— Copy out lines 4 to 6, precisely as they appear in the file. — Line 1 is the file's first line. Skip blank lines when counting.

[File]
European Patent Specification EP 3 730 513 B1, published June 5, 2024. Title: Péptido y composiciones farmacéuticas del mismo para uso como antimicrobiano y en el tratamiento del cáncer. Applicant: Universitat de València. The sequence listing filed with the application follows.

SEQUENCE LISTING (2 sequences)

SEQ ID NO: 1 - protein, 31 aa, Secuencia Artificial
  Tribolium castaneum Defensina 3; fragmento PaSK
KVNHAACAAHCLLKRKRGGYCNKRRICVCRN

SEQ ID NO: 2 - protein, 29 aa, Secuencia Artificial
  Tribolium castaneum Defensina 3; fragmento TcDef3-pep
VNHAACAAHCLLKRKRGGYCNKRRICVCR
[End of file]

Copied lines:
  Tribolium castaneum Defensina 3; fragmento PaSK
KVNHAACAAHCLLKRKRGGYCNKRRICVCRN

SEQ ID NO: 2 - protein, 29 aa, Secuencia Artificial